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2006 HSR&D National Meeting Abstract

1073 — Risk and Awareness of Peripheral Vascular Disease in Women Veterans

Author List:
Bush RL (Houston Center for Quality of Care and Utilization Studies)
Kallen MA (Houston Center for Quality of Care and Utilization Studies)
Liles DA (Houston Center for Quality of Care and Utilization Studies)
Petersen LA (Houston Center for Quality of Care and Utilization Studies)

Peripheral vascular disease (PVD), a manifestation of systemic atherosclerosis, is an independent risk factor for cardiovascular morbidity and mortality. PVD research has traditionally focused on male patients, thus there is a current lack of knowledge and awareness of PVD in women. We screened women veterans aged 40 to 85 for PVD, associated risk factors, and measured their knowledge and awareness of the disease.

Participants (N=107, mean age 55 years, range 40-73) were evaluated through chart review and non-invasive screening procedures (Ankle-Brachial Index: ABI; carotid artery intimal-medial thickness: IMT). PVD was defined by: ABI <=0.9, carotid IMT >1 mm, documented PVD, or previous peripheral revascularization. CV risk levels were determined using the Framingham score. Women’s knowledge and awareness was assessed with a survey developed via extensive literature review, expert consultation, and patient piloting. Psychometric analyses of the questionnaire had demonstrated adequate measurement characteristics to assess group differences (point biserial correlation, r=0.43).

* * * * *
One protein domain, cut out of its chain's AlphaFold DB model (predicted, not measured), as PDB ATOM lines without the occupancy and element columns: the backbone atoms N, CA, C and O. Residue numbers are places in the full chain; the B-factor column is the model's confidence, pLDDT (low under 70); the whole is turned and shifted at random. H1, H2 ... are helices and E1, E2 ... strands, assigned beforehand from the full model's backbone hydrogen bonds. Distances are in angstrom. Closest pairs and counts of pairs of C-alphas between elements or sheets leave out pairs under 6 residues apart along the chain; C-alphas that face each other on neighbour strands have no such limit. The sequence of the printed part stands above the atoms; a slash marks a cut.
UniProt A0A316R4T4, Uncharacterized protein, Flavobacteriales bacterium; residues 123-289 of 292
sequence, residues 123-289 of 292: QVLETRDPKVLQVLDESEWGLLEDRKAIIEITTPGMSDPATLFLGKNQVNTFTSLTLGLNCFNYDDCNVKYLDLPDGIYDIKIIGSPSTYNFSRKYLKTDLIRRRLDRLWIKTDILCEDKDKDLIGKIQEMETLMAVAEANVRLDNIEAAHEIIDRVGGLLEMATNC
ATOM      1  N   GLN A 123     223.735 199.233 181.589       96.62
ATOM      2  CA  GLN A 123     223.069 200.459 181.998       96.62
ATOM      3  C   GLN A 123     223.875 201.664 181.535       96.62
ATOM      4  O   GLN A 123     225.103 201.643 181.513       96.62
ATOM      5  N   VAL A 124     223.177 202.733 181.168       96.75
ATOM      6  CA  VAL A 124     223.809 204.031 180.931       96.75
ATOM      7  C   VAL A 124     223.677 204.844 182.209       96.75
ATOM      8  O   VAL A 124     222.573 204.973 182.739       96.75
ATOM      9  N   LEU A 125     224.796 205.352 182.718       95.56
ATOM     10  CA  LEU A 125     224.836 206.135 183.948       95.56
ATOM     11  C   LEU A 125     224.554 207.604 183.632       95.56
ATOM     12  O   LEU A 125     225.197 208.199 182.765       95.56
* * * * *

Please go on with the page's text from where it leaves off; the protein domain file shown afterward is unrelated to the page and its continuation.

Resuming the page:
Of 107 patients, 68.6% were white and 78.8% had at least some college education. An ABI of <=0.9 was detected in 3.7% and carotid IMT of >1.0 mm in 28.0% while 1.0 % had a prior diagnosis of PVD and 1.9% had previous revascularization. Risk factor stratification was as follows: low risk (0-1 risk factor) in 41.3%, moderate risk (2 risk factors) in 14.7%, and high risk (>2 risk factors) in 44.0%. Knowledge and awareness scores (% correct) for PVD were low regardless of CV risk factor group: low 42.8, moderate 53.8, and high 47.6. Likewise, low scores for knowledge of CV risk factors and consequences were found in all CV risk factor groups: low 51.2, moderate 63.5, and high 56.8.

These data show women veterans have multiple PVD risk factors, yet their awareness and knowledge about PVD is low. Future work is needed to develop and disseminate information about PVD in women and its role in women’s CV health.

Raising levels of awareness of the significance of PVD and its consequences will allow women and their physicians to assess risk factors and implement preventive measures.

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